cert in the winter gardens the other
evening?” he asked.
Hilda nodded and smiled.
“You saved an old clergyman from
tumbling off his chair!” she said,
amusedly. “I saw you. Why is it
clergymen are such a stupid set of
men all round?”
He gave a slight start.
“So —er —stupid—clergymen?” he
repeated dubiously, as if he had not
Hilda thought him quite dense.
“Yes,” she explained, merrily. “I’m
afraid I dislike clergymen. It’s very
wrong of me, I know, because ”
She paused and a brilliant flush
suffused her delicate cheeks as she
suddenly became interested in the
“Because?” he repeated, patiently
awaiting her answer.
“Because —oh! I’m supposed to be
going to —Oh! I don’t quite know
why,” she said, incoherently. “You
see—well, I daresay you will laugh
at me—but I’ve always been brought
up to expect that some day I must
marry a clergyman! It Is very
stupid. Most probably if dad had
wanted me to marry an actor I
should have felt a distinctly rebel
lious desire for the ‘cloth.’ But as
it is ”
“Human nature rebels, eh?” he
suggested, with a laugh. “And the
balance Is in favor of the actor?”
“I don’t know any actor, really,"
she responded, naively. “So I am
afraid there is no balance!”
“And it’s all dead weight against
the poor parson,” he murmured,
taking a side glance at her.
Hilda shrugged her shoulders.
“Poor!” she echoed. “Do you
“I never thought I didn’t,” he said,
slowly. “I fact I used to ”
“But you don’t?” she began mer
“No —since I knew you,” he said,
boldly, “I’ve altered my opinion!”
“In such a short time— l —” began
It was fortunate that at that mo
ment Mrs. Hunt, who had been on
the lookout for them, opened the
door, for Hilda had an uncomfortable
feeling that things were going too
Mrs. Lely worshiped at St. Peter’*
and duly carried Hilda off to that
church the following Sunday. The
tall figure of the hero slipped into a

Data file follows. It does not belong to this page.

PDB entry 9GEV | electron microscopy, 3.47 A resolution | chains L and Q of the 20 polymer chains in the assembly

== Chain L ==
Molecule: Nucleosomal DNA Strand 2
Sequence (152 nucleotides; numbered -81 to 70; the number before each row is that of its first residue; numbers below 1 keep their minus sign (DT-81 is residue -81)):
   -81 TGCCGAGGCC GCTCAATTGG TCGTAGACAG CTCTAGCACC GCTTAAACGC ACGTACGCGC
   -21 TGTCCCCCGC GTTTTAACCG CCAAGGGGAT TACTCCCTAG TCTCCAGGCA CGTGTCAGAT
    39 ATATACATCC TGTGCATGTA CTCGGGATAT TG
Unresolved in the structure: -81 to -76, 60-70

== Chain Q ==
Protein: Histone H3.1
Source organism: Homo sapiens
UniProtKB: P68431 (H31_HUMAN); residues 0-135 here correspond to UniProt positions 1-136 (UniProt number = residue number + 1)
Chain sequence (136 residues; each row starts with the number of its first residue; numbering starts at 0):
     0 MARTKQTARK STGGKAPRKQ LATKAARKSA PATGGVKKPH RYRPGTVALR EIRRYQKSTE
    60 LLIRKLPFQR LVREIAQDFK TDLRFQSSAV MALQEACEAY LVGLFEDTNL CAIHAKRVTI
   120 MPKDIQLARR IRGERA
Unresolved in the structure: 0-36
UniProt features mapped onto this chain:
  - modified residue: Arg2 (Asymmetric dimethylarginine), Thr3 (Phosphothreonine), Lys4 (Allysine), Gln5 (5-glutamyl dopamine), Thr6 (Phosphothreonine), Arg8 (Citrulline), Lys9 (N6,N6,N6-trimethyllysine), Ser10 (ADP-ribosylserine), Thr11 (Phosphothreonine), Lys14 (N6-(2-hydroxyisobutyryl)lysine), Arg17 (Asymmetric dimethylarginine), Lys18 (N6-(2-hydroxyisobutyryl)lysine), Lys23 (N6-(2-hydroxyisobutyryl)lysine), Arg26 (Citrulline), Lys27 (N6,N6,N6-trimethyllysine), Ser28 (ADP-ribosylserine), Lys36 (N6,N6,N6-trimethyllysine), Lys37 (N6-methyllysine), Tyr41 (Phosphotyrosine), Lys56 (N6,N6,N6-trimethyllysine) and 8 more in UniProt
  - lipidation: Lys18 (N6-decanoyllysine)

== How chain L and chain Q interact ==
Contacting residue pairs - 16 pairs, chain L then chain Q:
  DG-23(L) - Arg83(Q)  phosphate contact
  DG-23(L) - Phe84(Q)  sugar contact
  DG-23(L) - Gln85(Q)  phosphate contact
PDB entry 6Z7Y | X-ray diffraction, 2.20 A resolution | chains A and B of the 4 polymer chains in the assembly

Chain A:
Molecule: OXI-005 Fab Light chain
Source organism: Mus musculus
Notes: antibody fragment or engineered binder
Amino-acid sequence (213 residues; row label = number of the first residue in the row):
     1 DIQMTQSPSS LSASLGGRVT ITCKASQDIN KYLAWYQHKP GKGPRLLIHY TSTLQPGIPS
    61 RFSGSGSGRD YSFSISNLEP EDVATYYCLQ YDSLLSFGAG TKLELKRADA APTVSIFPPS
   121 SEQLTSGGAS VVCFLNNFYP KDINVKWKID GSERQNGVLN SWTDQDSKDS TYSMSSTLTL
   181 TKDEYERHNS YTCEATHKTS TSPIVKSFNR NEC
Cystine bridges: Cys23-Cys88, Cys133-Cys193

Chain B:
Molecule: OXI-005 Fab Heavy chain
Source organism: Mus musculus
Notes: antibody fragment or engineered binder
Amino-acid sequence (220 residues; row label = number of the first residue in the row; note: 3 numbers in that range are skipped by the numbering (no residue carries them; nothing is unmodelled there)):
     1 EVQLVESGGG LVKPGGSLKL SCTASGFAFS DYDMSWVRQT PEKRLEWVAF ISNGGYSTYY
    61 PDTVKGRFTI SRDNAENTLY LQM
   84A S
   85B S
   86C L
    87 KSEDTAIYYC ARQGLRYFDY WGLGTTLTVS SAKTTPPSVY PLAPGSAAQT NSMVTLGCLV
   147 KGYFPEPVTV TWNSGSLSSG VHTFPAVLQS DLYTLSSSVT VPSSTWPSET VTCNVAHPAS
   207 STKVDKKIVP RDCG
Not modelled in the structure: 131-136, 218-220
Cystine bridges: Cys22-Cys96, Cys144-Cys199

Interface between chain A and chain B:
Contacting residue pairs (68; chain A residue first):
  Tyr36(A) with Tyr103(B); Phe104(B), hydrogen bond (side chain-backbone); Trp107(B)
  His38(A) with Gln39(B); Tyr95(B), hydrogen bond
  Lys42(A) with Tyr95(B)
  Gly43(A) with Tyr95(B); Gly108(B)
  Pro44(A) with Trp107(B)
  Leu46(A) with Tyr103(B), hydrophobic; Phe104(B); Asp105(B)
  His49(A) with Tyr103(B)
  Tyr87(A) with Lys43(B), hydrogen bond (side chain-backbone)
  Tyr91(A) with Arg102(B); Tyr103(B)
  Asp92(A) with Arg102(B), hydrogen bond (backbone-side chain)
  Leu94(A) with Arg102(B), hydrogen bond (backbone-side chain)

pew just opposite and fixed his blue
eyes nearly all the service through
just below Hilda’s pretty chiffon hat..
The elder Miss Lely prayed for the
speedy return of the prospective
bridegroom, and Hilda decided that
certain tall figures looked equally
well in gray tweed or black.
That Sunday was to live long in the
memories of both ladies. The elder
Miss Lely actually sat down and vol
unteered to wait for the young people
if they cared to walk a little farther
before returning to the house. Hilda
glanced at her companion and met
his gaze with rash courage. Soon he
was speaking fast and passionately.
“Don't think me mad—and don’t
say I am presumptuous. But are
you really engaged to that clergyman
you talked of the other day? An
swer me truthfully, please, because
it makes all the difference in the
world to me.”
He turned his handsome face to
ward her, and his eyes were lit with
an eager, passionate fire that Hilda
found disconcerting, albeit delight
“I ” She rtopped. They sat
down, while she told him the whole
story. He laughed as he heard it.
And you intend to marry this man
—this clergyman—whether you like
him or not?” he asked at the finish.
Hilda looked down toward the sea.
She had completely forgotten the
waiting Aunt Ellen on the esplanade.
“I must see him first,” she said
“But you have seen him!’*
She smiled softly.
“Not since I can remember any
thing,” she answered. “I couldn't
have the heart to tell dad I refuse be
fore seeing him.”
“Suppose he i6 ugly?”
“If I loved him, it wouldn't matter
how ugly he was!” the girl said in
her soft voice.
The herb jumped up suddenly, and
knelt on the gravel path, seizing both
“Hilda, darling,” he cried triumph
antly, “I am Ronald Martynt Only
you didn’t know it, of course. Don’t
you think you could pass over the fact
that I am a stupid clergyman?”
“You aren’t ugly,” whispered
Hilda, as if that settled matters.—
A Wise Kid.
Modern business methods favor
double-entry bookkeeping. In the
business colleges when the instructor
asks what this sort of bookkeeping is,
the pupil will reply, winking and
smiling: "Double-entry bookkeeping
is the keeping of two sets of books,